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Able Readers Theater Scripts

How does Readers Theater improve reading ability? First of all, the repeated reading of a script during rehearsals is important in building fluency, or the ability to read text with speed, accuracy, and proper expression. Repeated reading also builds confidence and reinforces key concepts and vocabulary related to the topic being studied. The expression, gestures, and interactive nature of the performance make reading a much more enjoyable task and allow even struggling readers to access important information from what might otherwise be difficult text.

able readers theater scripts

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Readers Theater scripts are available commercially and online, but it is also possible to create scripts by modifying existing text. This may be done by the teacher in preparation for the activity or by the students themselves. While many existing scripts focus on fictional narratives, Readers Theater can also be quite valuable with nonfiction, such as informational text. Informational text is often more difficult and less engaging than fiction, so the use of dramatic presentation can serve as a powerful motivator and a scaffold for success in reading.

Reader's Theater Scripts can be original scripts or scripts based on leveled books. Use the original scripts or the scripts that accompany a single leveled book when teaching a group of readers with similar targeted needs.

Use the multilevel scripts, which contain parts at three different reading levels to match its partner multilevel book set, when you want a single reader's theater script for a group of varying ability.

You might also consider looking for scripts that are relevant to other material being taught in the classroom. For example, if students are learning about a social studies topic such as the Boston Tea Party, you might be able to find or develop a script that includes relevant vocabulary or historical facts.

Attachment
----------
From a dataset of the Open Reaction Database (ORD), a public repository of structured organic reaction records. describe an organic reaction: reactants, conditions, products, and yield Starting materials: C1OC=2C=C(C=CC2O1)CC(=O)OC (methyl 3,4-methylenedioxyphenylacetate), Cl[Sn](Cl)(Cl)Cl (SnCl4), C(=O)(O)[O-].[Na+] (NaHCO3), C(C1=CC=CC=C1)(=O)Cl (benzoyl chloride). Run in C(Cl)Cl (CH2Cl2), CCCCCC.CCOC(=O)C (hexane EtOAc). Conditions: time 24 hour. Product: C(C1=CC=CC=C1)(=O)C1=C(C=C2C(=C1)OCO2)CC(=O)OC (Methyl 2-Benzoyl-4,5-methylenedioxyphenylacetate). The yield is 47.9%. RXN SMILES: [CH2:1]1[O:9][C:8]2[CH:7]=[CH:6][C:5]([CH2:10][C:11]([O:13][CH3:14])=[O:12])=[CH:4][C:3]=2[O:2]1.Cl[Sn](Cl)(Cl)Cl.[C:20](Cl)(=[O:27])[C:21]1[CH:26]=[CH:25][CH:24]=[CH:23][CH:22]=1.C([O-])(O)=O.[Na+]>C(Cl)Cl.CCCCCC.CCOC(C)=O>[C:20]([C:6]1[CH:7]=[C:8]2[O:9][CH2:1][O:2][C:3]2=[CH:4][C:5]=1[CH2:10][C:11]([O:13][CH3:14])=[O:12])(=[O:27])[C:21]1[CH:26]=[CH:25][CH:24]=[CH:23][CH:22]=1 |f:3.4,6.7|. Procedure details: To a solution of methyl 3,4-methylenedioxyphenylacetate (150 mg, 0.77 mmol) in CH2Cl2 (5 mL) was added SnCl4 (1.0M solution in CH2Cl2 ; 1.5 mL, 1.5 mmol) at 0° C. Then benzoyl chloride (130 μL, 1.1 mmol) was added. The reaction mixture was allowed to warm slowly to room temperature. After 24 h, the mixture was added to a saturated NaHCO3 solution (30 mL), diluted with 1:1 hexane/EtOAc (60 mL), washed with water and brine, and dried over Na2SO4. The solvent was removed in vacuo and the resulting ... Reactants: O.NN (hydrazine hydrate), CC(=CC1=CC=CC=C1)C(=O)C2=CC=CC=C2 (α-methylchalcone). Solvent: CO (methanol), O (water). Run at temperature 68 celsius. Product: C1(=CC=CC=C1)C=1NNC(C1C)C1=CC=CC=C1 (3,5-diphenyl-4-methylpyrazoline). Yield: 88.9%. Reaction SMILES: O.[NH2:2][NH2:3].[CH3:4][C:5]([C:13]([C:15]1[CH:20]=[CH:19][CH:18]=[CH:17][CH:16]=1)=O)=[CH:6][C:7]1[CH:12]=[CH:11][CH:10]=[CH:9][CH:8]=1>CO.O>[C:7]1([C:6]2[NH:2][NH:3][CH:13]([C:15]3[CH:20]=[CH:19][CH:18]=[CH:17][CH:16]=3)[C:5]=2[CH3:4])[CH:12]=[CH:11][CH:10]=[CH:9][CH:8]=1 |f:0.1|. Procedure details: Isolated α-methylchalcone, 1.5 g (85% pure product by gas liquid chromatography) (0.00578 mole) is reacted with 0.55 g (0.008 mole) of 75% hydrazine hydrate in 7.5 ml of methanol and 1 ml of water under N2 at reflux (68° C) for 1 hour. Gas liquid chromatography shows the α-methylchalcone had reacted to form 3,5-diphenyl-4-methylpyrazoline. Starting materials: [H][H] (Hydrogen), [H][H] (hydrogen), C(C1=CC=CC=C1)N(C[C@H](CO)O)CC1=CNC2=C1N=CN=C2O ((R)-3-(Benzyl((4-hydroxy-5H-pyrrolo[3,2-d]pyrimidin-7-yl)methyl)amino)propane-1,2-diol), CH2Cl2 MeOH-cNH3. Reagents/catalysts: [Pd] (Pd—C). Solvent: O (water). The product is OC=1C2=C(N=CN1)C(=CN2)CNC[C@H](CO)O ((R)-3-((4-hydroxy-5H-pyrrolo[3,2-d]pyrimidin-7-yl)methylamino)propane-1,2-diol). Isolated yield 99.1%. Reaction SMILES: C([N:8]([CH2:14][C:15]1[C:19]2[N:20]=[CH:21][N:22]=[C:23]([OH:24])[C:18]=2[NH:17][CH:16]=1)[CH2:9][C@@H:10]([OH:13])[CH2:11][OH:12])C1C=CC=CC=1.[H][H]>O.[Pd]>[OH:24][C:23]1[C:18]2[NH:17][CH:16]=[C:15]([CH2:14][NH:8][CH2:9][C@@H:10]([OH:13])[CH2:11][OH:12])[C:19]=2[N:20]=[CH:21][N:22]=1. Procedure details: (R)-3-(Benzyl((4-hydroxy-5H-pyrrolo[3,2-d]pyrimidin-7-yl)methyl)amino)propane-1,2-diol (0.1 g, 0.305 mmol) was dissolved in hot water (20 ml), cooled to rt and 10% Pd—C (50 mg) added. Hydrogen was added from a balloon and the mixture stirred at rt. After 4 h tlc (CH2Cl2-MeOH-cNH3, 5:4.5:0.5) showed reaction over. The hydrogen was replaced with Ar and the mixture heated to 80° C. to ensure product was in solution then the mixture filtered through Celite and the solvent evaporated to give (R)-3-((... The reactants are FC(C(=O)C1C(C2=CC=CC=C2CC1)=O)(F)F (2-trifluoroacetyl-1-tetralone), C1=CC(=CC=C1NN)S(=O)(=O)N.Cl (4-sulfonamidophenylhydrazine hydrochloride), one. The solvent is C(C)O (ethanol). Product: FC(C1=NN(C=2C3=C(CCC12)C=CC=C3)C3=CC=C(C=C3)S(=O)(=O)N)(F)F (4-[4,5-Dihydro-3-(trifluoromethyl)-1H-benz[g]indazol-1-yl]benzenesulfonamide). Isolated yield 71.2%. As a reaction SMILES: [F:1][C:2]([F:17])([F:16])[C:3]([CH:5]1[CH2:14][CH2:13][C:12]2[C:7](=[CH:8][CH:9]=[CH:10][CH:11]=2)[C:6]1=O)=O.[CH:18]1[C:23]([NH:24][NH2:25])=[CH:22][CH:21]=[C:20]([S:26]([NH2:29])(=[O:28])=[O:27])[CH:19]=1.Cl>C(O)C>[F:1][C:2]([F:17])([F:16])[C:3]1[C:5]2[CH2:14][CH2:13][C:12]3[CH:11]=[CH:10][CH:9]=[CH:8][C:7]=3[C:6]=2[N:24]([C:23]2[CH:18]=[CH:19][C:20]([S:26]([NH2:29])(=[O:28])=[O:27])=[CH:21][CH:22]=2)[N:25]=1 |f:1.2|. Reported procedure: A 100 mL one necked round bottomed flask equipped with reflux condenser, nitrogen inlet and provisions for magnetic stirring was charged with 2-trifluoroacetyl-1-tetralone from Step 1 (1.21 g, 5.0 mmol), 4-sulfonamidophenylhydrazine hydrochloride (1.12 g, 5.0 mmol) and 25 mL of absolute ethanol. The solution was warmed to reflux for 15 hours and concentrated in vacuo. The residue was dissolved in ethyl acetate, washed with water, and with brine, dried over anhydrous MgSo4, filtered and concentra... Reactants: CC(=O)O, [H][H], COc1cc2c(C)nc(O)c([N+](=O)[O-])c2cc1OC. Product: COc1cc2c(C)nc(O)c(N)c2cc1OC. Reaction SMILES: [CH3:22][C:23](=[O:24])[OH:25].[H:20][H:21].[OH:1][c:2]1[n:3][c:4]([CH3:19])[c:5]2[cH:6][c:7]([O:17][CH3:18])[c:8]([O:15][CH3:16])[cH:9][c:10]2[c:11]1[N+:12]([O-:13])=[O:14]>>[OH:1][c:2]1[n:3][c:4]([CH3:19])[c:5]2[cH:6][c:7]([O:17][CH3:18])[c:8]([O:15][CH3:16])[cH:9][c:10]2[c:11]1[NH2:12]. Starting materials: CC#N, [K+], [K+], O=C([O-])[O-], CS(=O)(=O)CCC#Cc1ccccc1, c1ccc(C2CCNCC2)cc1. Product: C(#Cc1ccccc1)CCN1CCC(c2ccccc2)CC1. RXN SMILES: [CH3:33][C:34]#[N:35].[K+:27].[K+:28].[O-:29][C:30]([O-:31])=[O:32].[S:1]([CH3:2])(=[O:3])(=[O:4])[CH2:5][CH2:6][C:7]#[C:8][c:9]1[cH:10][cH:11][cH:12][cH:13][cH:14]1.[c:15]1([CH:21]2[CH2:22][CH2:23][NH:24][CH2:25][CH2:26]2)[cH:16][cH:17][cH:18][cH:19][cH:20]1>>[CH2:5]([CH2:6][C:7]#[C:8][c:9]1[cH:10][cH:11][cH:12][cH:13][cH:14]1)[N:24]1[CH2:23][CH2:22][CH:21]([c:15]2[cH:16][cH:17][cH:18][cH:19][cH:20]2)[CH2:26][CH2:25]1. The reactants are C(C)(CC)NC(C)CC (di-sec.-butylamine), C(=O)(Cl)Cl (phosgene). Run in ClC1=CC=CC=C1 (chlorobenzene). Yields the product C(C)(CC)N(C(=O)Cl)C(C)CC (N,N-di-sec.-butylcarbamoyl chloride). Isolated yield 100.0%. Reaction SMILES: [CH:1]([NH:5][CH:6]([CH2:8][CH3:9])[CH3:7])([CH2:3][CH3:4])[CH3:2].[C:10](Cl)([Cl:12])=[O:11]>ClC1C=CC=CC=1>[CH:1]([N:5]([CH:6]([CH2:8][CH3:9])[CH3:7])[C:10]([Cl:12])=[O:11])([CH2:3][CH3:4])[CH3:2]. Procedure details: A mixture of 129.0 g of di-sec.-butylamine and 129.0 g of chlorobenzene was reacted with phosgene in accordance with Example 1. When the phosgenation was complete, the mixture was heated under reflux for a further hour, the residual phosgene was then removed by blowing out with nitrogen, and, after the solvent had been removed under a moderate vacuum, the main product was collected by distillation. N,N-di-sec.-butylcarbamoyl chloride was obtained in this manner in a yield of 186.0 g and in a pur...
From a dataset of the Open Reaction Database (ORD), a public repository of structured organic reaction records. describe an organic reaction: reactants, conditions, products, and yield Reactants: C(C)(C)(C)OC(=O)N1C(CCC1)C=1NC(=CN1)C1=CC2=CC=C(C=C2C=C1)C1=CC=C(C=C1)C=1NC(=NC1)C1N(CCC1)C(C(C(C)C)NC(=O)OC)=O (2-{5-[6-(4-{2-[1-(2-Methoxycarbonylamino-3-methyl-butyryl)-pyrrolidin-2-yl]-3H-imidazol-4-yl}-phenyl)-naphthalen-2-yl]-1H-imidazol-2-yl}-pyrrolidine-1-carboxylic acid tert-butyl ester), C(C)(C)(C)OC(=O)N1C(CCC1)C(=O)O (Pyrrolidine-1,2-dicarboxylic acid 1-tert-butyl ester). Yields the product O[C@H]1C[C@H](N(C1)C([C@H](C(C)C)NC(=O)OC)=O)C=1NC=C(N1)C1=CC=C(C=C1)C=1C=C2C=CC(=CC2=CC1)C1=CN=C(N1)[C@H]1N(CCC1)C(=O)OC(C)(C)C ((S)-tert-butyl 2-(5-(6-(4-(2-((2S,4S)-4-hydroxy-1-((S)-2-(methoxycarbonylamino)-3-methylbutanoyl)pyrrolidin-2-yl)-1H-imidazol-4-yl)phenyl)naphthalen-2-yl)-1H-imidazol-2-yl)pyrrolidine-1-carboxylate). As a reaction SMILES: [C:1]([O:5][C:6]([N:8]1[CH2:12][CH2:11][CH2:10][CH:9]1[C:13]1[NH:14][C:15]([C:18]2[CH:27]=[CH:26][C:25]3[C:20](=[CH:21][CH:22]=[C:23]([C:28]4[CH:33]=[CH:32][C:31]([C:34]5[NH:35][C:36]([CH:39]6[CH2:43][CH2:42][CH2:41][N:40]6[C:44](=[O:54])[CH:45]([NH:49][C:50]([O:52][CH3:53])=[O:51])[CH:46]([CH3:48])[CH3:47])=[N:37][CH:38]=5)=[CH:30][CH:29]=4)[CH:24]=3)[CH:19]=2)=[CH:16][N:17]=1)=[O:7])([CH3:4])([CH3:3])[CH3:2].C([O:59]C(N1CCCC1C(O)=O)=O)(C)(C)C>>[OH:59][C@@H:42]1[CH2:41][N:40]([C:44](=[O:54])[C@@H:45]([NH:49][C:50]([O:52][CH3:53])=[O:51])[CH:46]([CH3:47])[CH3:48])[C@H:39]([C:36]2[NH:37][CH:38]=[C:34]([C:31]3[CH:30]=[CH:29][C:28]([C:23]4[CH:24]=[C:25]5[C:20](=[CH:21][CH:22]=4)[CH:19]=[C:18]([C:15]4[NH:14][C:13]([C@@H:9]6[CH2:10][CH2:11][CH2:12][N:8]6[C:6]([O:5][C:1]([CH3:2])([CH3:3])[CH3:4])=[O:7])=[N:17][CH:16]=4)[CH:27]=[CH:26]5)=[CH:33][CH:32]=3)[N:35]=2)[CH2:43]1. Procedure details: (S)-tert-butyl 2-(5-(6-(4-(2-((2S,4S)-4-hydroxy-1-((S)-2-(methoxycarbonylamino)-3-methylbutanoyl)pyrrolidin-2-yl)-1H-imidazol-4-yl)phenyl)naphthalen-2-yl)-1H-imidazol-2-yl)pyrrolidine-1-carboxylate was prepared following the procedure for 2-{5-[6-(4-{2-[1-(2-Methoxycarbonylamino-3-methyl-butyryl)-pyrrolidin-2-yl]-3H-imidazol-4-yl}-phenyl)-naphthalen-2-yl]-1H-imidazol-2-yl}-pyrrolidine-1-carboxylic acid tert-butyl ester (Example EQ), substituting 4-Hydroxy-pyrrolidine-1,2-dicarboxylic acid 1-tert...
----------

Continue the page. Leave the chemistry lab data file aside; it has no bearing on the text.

The script you select should be well within the achievable reading range for all your students, but may include some more challenging vocabulary words, which the teacher may pre-teach as needed and/or post on a classroom whiteboard or poster for easy reference (Mraz et al., 2013; Carrick). When in doubt, err on the side of a text that will not require students to think too hard about individual words. Short scripts with lots of parts are ideal (Bafile, 2021).

Amber tends to get her scripts from Reader's Theater books or websites. She notes that it can be difficult to find stories with enough parts for all students in a class; while some teachers may choose different stories for different groups of students, Amber uses the same story for the entire class. If only a few roles are available in the story she has chosen, she breaks the class down into separate "casts" so that all students have a part.

Teachers should try to find scripts that represent a variety of cultures, including folk tales that ELLs can relate to. Students may be able to tell the class stories that they grew up with. For example, many cultures have different versions of stories like Cinderella that students will find familiar.

This book by Gerald Lee Ratliff includes background on Reader's Theater, lesson plans, recommended readings, and scripts that can be used in the classroom. The book is available for sale on

From major topics, such as the assassination of Archduke Franz Ferdinand, to forgotten tales, like The Scopes Monkey Trial, readers theater can breathe life, laughter, and learning into history or any other subject.

Before you start writing your readers theater script, decide what content you want to cover, what skills you want students to gain, and what your end goals are for the lesson. Then make sure you keep those important pieces throughout your writing.